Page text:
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Workers' Compensation Rates Rising Up

The Workers' Compensation Market in California has been on the rise beginning late 2008.


What's causing the change? How much will it change?


Read on to find out.

What's driving the increase in ratios is the decline in premiums, which is being driven by declining rates.

- Dave Bellusci, Workers' Comp Insurance Rating Bureau Actuary

Rates on the Rise

Summary explanation on why carriers need to raise rates

 The WCIRB's most recent 2009 California Workers' Compensation Losses and Expenses report illustrates the upward trend in medical utilization and cost, the leading driver for why many carriers are filing for rate increases in California.


  • 2009 - $4.2 billion were for medical services
  • 2008 - $4.1 billion were for medical services.


Medical cost containment programs increased from $279 million in 2008 to $321 million in 2009. Increases in utilization were found in Clinics, Physical Therapy and Radiology

In addition, the two en banc decisions, has the potential to increase Permanent Disability rating and loss time payment (mentioned in our last news blast).



The graph above shows the California Insurer's Combined Loss Ratios. Since 2005, Carrier costs have been increasing and notably in 2008, when combined losses went over 100 (110).  A simple way to look at data is, for every dollar ($1) earned by the insurance carrier in 2008, $1.10 was paid out creating a net loss.


The Workers Compensation Insurance Rating Bureau (WCIRB) has recommended rate increases since 2008 when they noticed the significant spike in losses between 2006 and 2007.  Most recently, the WCIRB has recommended to the California Department of Insurance (DOI) a 27% rate increase.  If carriers do not adjust rates accordingly, the market may see a repeat of what happened in the late 90's which resulted in many carriers filing for insolvency.


Rate Increase Trend

List of carriers who have filed for rate increases since 2008

How Does This Affect Employers 


Some employers are all ready experience the changes in the market place with higher premiums.  As the workers' comp market cycle begins to turn, employers who do not have an effective safety program and good risk management in place, will most likely see the greatest change in their premium renewals.


In addition, the WCIRB has changed how they are Rating the Experience Modification (Ex Mod).  Historically, the WCIRB placed a heavier rating (penalty) on high severity losses.  As of January 2010, the bureau has changed its calculation methodology to weigh more against controllable loss frequency.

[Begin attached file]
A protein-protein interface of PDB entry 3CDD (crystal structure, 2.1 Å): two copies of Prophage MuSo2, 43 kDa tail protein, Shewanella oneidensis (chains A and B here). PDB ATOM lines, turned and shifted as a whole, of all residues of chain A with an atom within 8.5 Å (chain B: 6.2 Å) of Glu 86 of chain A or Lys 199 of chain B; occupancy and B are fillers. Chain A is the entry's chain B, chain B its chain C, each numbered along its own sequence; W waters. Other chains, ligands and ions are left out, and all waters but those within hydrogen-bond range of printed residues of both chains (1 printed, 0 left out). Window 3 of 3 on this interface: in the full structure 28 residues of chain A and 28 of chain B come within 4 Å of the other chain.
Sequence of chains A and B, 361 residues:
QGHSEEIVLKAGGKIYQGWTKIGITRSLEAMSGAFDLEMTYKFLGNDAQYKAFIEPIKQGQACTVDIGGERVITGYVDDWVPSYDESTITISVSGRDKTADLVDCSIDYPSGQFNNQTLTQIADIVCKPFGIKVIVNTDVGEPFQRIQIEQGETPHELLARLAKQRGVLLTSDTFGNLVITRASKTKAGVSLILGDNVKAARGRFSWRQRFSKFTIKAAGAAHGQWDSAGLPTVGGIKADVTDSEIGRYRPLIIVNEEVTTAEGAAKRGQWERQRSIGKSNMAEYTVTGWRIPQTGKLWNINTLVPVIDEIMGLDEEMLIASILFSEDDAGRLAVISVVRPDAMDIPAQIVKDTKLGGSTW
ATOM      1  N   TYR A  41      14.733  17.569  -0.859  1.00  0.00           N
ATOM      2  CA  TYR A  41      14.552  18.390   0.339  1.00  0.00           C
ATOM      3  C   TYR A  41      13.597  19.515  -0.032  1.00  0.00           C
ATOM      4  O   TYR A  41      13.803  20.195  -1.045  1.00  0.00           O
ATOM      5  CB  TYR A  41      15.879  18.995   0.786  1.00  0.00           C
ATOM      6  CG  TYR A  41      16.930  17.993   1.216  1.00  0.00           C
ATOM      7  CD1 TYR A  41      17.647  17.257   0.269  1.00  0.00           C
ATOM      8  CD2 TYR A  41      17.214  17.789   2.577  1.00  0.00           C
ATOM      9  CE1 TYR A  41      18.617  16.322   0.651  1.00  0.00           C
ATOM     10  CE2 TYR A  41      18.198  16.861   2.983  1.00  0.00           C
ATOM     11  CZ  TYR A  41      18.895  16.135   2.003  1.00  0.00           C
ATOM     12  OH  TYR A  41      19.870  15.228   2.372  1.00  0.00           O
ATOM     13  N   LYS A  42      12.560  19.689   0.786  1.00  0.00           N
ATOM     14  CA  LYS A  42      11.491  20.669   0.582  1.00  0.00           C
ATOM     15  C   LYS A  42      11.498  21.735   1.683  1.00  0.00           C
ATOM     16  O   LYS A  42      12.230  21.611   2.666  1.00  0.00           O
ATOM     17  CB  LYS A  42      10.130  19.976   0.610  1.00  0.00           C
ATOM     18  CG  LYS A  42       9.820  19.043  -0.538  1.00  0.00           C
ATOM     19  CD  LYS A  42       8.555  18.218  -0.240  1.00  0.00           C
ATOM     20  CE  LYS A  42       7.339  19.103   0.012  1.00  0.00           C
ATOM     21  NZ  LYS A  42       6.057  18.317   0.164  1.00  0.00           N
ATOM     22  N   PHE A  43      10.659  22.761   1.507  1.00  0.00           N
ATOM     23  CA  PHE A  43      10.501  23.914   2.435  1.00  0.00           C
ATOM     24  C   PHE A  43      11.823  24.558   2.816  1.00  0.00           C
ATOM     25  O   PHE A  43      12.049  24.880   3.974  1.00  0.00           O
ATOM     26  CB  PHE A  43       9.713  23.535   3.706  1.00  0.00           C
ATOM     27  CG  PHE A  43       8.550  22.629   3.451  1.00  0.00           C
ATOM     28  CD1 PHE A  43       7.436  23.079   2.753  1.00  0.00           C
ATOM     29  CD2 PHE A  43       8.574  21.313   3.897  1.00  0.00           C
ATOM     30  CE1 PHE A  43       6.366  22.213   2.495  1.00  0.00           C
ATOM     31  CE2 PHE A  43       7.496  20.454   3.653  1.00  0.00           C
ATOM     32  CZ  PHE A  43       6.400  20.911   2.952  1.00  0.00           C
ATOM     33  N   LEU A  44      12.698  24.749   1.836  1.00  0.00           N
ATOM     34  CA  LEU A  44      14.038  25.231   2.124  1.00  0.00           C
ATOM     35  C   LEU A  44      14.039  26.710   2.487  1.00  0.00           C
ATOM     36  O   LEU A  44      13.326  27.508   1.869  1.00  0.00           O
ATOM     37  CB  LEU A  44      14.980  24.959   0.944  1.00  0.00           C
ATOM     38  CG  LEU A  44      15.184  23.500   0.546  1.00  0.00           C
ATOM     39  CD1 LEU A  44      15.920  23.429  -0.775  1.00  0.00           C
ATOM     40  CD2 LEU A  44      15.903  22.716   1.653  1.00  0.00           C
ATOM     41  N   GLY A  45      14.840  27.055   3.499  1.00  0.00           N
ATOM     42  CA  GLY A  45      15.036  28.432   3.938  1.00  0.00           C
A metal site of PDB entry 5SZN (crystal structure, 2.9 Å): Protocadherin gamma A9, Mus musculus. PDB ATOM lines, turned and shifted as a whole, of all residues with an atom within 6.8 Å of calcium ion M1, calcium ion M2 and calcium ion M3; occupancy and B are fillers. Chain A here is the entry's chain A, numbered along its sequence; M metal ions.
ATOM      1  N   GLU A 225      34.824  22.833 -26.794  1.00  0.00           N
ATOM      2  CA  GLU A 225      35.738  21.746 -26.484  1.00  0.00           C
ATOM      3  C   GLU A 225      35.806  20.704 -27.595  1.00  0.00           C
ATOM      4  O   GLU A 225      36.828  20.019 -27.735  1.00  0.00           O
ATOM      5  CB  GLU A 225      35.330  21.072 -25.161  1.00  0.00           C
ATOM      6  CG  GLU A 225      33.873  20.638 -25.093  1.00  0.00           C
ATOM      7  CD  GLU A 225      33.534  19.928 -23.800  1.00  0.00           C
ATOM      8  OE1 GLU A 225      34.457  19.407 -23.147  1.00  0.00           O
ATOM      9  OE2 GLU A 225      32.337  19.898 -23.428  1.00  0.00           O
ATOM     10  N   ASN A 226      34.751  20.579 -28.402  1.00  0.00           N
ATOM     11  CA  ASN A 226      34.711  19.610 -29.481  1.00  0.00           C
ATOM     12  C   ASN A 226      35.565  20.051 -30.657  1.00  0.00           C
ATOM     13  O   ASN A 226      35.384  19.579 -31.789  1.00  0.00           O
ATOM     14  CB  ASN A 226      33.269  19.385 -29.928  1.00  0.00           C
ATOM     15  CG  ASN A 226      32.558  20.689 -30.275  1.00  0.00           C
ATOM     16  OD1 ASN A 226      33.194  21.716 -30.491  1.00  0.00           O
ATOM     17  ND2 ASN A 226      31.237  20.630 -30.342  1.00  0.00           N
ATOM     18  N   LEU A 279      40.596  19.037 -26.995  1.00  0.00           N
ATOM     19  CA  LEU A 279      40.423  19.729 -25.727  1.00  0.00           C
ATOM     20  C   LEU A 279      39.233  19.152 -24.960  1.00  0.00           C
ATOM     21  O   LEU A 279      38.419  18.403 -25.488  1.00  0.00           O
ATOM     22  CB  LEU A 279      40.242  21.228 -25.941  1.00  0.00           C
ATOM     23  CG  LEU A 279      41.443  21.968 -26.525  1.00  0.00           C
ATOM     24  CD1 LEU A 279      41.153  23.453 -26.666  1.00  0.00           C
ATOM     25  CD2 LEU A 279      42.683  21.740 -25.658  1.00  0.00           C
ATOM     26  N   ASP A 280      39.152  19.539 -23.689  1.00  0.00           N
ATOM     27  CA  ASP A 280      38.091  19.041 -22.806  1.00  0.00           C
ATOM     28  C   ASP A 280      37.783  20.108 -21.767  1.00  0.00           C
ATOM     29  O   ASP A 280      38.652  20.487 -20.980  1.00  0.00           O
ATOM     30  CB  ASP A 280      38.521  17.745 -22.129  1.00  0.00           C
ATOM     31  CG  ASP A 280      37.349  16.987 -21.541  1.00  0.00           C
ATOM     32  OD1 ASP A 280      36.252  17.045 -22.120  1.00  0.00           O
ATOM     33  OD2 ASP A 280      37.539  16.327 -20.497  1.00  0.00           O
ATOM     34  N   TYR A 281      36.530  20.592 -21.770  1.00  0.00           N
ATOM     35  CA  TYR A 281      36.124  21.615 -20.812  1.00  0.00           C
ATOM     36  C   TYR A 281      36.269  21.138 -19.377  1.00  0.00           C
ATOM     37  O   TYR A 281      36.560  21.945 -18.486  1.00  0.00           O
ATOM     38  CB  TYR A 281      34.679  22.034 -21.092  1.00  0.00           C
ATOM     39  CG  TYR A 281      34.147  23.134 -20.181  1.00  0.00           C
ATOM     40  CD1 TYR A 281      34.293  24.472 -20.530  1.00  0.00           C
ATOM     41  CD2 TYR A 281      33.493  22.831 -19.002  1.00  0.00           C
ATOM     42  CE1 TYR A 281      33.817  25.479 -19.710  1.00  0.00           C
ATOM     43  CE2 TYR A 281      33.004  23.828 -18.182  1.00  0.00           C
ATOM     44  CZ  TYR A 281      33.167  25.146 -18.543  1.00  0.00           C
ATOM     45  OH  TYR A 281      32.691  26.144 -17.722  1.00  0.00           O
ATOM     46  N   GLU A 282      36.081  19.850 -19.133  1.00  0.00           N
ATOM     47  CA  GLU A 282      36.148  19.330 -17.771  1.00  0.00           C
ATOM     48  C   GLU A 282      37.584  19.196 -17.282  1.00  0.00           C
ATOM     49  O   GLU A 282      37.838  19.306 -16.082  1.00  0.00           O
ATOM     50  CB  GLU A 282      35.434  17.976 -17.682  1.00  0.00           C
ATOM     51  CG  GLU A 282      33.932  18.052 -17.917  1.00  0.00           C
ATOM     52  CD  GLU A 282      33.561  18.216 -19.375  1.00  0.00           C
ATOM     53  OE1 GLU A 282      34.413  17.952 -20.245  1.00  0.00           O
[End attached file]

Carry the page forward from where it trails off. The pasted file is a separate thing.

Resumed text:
The WCIRB wanted employers to understand the importance of workplace safety, and therefore increased the limit from $2,000 to $7,000 for actual loss costs.  This change has created Ex Mod increases for many businesses in 2010.


What Can Employers Do?


Here are a few tips on what Employers can do to help take control of their Workers' Comp


  1. Return to work. Do everything you can to get an employee back to work. Having the employee at work will help you monitor and manage their recovery progress.  This is especially true if they have work restrictions, which they may otherwise not follow if they were at home (i.e. no lifting/pushing/pulling over 25lbs).
  2. Communicate. It is not only great for employee morale, but communication about your employee's recovery and reminders of follow up visits all add up to help managed care process.  Also, communicate with the claims examiner as you are there with the employee more often than the examiner is communicating with them. Your feedback will help the examiner advance the progress of care and recovery.
  3. Document.  It is very important for employers to document and report claims timely.  Complete claims information received timely will allow examiners to start managing the files immediately.  This will help also reduce any potential frustration from the employee from feeling neglected and possibly help reduce the likelihood of the claim being litigated.


These are just a few things that Care West does with each insured to help control claims when they occur.  The other half of controlling workers' comp is the risk management program.  To find out more about what Risk Management is, visit Care West on the web: or call: 800-760-62

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